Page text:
TWO TRAINS RUNNING (Arden): 1969, Pittsburgh

Johnnies Hobbs, Jr. as Memphis, Darian Dauchan as Wolf, Lakisha May as Risa, and Damien J. Wallace as Holloway in Arden Theatre Company’s production of TWO TRAINS RUNNING. Photo by Mark Garvin.

Johnnies Hobbs, Jr. as Memphis, Darian Dauchan as Wolf, Lakisha May as Risa, and Damien J. Wallace as Holloway in Arden Theatre Company’s production of TWO TRAINS RUNNING.
Photo by Mark Garvin.

August Wilson is a really good playwright. That’s hardly a bold critical statement, but it’s one confirmed by a vivid production of his TWO TRAINS RUNNING now onstage at Arden Theatre Company.

TWO TRAINS RUNNING marks the 1960s entry into Wilson’s decade-by-decade theatrical consideration of the African American experience in the 20th century. The action takes place in 1969, within the confines of a past-its-prime diner in a decaying neighborhood of Pittsburgh. Owner Memphis Lee (given a fully realized natural range by Johnnie Hobbs Jr.) feels the helplessness that pervades the economically challenged area: “Ain’t nothing gonna be left around here. Supermarkets gone. Two drug stores. The five and ten. Doctor done moved out. Shoe store gone.” The only business still booming is the funeral parlor across the street, because killing “don’t never go out of style.”

The regulars at Lee’s Diner adapt to the circumstances in varied ways. Funeral director West (E. Roger Mitchell) profits from the deaths. Fresh from prison, Sterling (U.R., in a vibrant performance) embarks on a fruitless search for a job—you need to be in a union to get work at the steel mill; you need to be working at the steel mill to join the union. He doubts law-abiding labor will ever prove fulfilling.

Sterling is enticed by the promises of civil rights protest—the historical fractures and struggles of the 1960s ring TWO TRAINS RUNNING without strangling it. Old-timer Holloway (energized by Damien J. Wallace) dismisses these promises. He’s resigned to a status quo of institutionalized racism. He wonders if the one among them with the “most sense” is the raving Hambone (given an unlikely gravitas by Kash Goins).

A decade ago, Hambone was deprived by a white Lutz of his rightful payment for painting a fence. Driven to insanity by the incident—“I want my ham… he gonna give me my ham,” he repeats—Hambone is alone in the diner in his refusal to accept injustice. Now Memphis faces a similarly maddening maltreatment: city authorities want to buy his building for a fraction of market value for some unspecified project.

U.R. as Sterling and Johnnie Hobbs, Jr. as Memphis in Arden Theatre Company’s production of Two Trains Running. Photo by Mark Garvin.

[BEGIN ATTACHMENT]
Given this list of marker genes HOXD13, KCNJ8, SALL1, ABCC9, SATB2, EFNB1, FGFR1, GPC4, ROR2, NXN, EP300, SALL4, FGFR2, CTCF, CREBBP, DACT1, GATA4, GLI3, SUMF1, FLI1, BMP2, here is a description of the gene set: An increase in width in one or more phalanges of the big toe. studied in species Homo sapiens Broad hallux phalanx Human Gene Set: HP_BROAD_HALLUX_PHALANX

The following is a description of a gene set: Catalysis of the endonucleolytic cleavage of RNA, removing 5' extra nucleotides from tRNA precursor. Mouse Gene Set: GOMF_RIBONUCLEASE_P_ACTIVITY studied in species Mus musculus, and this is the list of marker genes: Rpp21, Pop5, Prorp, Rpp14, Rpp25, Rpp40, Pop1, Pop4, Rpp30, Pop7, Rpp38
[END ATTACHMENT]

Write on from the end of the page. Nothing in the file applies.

U.R. as Sterling and Johnnie Hobbs, Jr. as Memphis. Photo by Mark Garvin.

Memphis’s reaction to his maltreatment provides the core of the play. Wilson weaves a cleverly plotted narrative through lively naturalistic dialog (subtly amplified at times by sound designer Mikaal Sulaiman), eschewing easy plot turns or didactic politicization. Director Raelle Myrick-Hodges makes more overt attempts to frame TWO TRAINS RUNNING within a the historical-political experience of racial oppression—archive tapes from James Baldwin, Malcolm X, and others provide context between scenes; historical photos are projected above David P. Gordon’s faithful diner set.

Yet Wilson’s skill—which Myrick-Hodges recognizes and accentuates—comes in creating recognizable individuals: real characters who represent the experiences of many without devolving into caricature. This is perhaps most true with the sole female in the diner, waitress Risa (Lakisha May). Risa stands at an intersection of oppressions: men who rail against the inequality of the races have no qualms objectifying her body and disregarding her presence.

May imbues her Risa with a quiet nobility. A beautiful woman, Risa has disfigured her legs in rebellion against the lechery of men. May and her costars never find the romantic chemistry in Wilson’s script, but this feels intentional: Risa is not choosing a mate for love.

Risa is not the only strong female character in TWO TRAINS RUNNING; she’s just the only one onstage. The supernatural promises of Aunt Ester (who manifests in Wilson’s Gem of the Ocean and is also a presence in King Hedley II and Radio Golf) give touches of magic to a work of realism.

But Wilson’s true magic comes in his ability to mold conventional (traditionally white?) drama to his lofty aims, showing piercing insight into characters and relationships over a century of black life. Rather than forge his own theatrical path, like his African American influences (LeRoi Jones/Amiri Baraka) or contemporaries (Suzan-Lori Parks), Wilson worked within the confines of realistic theater. In doing so, he gave us some of that genre’s finest plays.

[Arden Theatre Company, 40 N. Second Street] March 10-April 10, 2016; ardentheatre.org.

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About the author

Christopher Munden

Your faithful correspondent and publisher Christopher Munden has written and edited for many publications, websites, and cultural institutions. He was an editor/publisher of the Philly Fiction book series, collections of short stories written by local writers and set in Philadelphia. He's also a soccer coach and a pretty good skier.